Get ready for a ‘synchronized economic bounce’

There continues to be widespread concerns about the global economy. Many are wary of a chronically disappointing recovery, reeling from the aftermath of another crisis de jour in Brexit and in a world which now boasts negative sovereign bond yields as commonplace.

Perhaps global growth fears are best illustrated by the unconventional, massively accommodative economic policies for the first time being employed in concert about the globe.

These panicky policy responses being employed not only in the U.S. but also by Japan, the Eurozone and China are fueling fears that the recovery is in trouble and the current surprising stock market run is simply a sugar high without any fundamental underpinnings.

However, we believe the first synchronization of economic policies in this recovery is likely to produce a rare global synchronized economic bounce. While the U.S. has persistently employed stimulus, other developed and emerging economic policies have often been in conflict. Today, though, Japanese policy officials are no longer hesitant but rather are implementing full-out Bernanke stimulus.

Likewise, the Eurozone, which earlier adopted fiscal tightening, is now also fully embracing central bank balance sheet expansion. Moreover, the oil crisis has forced energy-based economies like Canada and Australia, which earlier felt sheltered from many ongoing global struggles, to recently boost accommodation.

Finally, China is no longer attempting to moderate its recovery as it was until 2015 but rather is using all weapons (a collapse in its sovereign bond yield, a surge in the growth of its money supply and a more aggressive Yuan devaluation) to quicken growth. While few may expect it, economic policies around the world are finally attuned suggesting the odds of a synchronized global economic bounce may be far greater than widely perceived.

Indeed, a global economic upturn may already be underway. As illustrated by the enclosed chart, the Westpac Positive Surprise Global Index has surged since March to one of its best levels of the recovery. This index measures the percentage of global economic releases beating consensus estimates in the previous 8 weeks. Based on economic surprises, global economic momentum has changed quickly this year. In late February, this index was weaker than 94 percent of the time in this recovery.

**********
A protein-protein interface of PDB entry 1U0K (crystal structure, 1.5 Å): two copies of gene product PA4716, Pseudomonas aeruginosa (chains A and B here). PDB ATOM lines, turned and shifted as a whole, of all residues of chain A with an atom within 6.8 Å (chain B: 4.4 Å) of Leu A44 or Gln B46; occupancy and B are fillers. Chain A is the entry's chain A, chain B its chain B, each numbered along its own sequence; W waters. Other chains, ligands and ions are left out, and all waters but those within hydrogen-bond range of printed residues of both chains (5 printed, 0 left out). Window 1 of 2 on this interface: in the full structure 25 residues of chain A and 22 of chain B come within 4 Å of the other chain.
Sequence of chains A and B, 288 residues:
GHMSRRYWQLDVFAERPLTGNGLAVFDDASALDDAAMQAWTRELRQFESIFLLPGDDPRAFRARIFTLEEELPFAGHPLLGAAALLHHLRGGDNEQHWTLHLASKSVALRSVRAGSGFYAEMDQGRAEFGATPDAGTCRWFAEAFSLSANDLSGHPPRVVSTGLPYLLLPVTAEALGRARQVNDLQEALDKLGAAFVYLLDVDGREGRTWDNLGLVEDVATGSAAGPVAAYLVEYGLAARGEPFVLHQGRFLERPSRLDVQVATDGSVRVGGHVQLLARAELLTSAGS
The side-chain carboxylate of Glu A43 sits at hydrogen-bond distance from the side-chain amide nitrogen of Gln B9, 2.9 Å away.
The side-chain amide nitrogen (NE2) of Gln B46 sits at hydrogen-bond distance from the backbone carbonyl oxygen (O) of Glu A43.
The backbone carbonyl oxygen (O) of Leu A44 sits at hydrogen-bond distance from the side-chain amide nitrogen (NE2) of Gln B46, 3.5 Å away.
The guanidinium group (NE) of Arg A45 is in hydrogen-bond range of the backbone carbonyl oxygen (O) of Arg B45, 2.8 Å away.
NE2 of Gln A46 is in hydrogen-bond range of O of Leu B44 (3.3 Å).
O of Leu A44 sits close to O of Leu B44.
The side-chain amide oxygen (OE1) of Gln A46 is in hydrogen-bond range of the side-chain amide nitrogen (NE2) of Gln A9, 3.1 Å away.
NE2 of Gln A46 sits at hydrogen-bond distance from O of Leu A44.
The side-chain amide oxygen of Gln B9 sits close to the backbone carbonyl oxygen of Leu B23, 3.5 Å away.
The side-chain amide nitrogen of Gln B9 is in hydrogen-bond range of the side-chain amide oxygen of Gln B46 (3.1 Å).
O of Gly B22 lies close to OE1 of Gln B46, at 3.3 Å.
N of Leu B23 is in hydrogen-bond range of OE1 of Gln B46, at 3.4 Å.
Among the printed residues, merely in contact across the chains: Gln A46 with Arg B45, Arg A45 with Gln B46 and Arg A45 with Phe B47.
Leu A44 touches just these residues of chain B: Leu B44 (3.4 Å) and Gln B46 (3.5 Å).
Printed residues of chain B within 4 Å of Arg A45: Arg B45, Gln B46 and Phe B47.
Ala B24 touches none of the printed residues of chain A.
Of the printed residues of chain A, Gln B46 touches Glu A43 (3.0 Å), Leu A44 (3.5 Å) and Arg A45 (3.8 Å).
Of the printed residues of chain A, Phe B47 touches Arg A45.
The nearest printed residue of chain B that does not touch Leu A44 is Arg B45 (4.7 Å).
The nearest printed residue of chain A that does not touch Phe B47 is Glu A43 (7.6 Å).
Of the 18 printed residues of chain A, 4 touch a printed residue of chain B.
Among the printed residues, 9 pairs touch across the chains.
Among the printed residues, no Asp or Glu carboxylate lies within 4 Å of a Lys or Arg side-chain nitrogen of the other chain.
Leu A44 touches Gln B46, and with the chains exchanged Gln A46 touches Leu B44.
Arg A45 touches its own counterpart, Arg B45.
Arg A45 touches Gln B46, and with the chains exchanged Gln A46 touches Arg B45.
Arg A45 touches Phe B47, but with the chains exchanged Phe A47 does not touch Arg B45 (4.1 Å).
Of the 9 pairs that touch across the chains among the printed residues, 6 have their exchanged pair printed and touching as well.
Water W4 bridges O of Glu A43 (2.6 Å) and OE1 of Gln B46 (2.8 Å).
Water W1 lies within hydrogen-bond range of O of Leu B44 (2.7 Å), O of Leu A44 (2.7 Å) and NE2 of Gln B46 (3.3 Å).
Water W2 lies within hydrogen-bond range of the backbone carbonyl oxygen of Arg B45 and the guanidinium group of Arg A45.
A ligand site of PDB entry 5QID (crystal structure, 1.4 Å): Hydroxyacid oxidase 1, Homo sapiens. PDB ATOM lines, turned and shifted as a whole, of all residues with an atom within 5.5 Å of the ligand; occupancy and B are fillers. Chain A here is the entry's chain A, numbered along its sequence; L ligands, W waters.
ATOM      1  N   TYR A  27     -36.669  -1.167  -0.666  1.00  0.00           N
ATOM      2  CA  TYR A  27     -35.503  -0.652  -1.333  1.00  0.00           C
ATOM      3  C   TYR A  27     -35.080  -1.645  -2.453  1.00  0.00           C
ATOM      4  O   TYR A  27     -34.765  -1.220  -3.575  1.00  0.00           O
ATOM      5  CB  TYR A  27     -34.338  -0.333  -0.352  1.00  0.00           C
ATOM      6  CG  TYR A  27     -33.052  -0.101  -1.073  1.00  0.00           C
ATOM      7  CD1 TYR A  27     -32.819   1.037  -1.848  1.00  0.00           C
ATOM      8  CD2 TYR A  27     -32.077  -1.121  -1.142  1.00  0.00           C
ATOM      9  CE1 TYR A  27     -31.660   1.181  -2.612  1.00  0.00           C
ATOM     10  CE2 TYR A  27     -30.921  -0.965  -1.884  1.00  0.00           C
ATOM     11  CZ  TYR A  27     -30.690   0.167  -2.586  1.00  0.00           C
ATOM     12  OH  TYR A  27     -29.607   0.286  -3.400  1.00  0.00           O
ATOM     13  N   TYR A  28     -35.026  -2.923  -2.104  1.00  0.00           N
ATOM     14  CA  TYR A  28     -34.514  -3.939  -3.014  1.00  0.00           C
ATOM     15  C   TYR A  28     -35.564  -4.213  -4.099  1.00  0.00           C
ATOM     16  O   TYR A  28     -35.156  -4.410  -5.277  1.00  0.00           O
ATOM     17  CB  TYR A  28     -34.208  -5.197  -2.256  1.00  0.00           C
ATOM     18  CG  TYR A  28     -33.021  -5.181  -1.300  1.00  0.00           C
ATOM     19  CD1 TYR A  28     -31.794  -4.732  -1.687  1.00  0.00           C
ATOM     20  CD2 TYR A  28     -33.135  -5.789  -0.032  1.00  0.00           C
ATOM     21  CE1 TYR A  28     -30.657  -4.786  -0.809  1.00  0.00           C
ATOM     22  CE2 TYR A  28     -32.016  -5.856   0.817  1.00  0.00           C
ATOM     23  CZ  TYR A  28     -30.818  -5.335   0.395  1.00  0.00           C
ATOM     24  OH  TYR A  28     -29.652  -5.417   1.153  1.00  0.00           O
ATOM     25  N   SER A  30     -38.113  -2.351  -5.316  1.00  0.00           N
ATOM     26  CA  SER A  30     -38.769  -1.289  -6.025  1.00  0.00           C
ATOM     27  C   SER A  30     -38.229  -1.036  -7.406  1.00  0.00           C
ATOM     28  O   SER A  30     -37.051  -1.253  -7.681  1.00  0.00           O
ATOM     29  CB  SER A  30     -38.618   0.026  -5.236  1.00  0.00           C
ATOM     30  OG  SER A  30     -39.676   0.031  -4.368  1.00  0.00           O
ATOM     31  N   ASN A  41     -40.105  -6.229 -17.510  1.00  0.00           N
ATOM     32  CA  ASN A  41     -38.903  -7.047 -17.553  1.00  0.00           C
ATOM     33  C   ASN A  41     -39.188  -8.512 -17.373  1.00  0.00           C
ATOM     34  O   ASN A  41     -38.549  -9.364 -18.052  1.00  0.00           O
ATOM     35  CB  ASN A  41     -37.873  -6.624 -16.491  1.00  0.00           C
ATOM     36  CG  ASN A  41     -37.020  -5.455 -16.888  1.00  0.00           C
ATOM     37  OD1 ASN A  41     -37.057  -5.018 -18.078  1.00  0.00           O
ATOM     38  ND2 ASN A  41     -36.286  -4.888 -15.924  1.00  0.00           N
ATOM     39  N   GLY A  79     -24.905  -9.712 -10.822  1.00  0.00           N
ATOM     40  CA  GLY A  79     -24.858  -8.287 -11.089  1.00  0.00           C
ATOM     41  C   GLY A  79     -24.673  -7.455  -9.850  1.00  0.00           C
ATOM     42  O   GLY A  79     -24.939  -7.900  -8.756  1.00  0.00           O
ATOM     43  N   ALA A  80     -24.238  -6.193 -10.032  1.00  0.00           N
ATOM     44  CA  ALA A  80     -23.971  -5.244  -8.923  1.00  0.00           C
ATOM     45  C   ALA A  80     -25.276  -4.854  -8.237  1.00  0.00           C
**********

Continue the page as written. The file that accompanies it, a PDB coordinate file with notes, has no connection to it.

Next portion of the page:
Now, a few months later, most major economies have positive surprise readings and the overall global surprise index is better than 82 percent of the time. Perhaps because global economic momentum has improved so fast in recent months, most simply do not yet fully appreciate the change.

With the exception of sovereign bond yields, improving economic momentum is also increasingly suggested by the financial markets. The U.S. stock market has reached new record highs and is up by about 25 percent from lows earlier this year. Similarly, in U.S. dollar terms, the MSCI all country ex-U.S. stock price index has risen by about 16 percent from early year lows and the MSCI emerging market stock price index has jumped by about 33 percent!

Moreover, the global stock market rally is broadening around a "better economic growth" theme. Increasingly, it is being led by higher beta and more economically-sensitive sectors including technology, industrials, materials, energy, small capitalization stocks and emerging market stocks.

The U.S. commodity market is also signaling better economic momentum. Crude oil prices have risen by about 85 percent from early-year lows while the overall S&P GSCI U.S. commodity price index has recovered by about 36 percent! Even the Journal of Commerce industrial commodity price index (those commodities most sensitive to economic activity), has risen by 22 percent from January lows.

Finally, while sovereign bond yields have not yet responded much to improved economic growth (are they being overly manipulated by global policy officials?), corporate bond yield spreads continue to tighten about the globe reflecting lower credit risk implied by improved economic momentum.

In a rare show of solidarity, policy officials everywhere are attempting to improve the economic recovery, economic surprise indexes have strengthened considerably across the globe and the financial markets are increasingly reflecting better economic momentum.

While we are not forecasting strong economic growth any time soon, we do suggest investors consider an outcome which few expect – a synchronized global economic bounce. This would certainly force a change in the consensus view, boost earnings expectations, quicken the exit strategy by the U.S. Federal Reserve and suddenly make the recent stock market move appear much more fundamentally supported.

Commentary by Jim Paulsen, chief investment strategist and economist, Wells Fargo Capital Management, a unit of Wells Fargo Capital Management.

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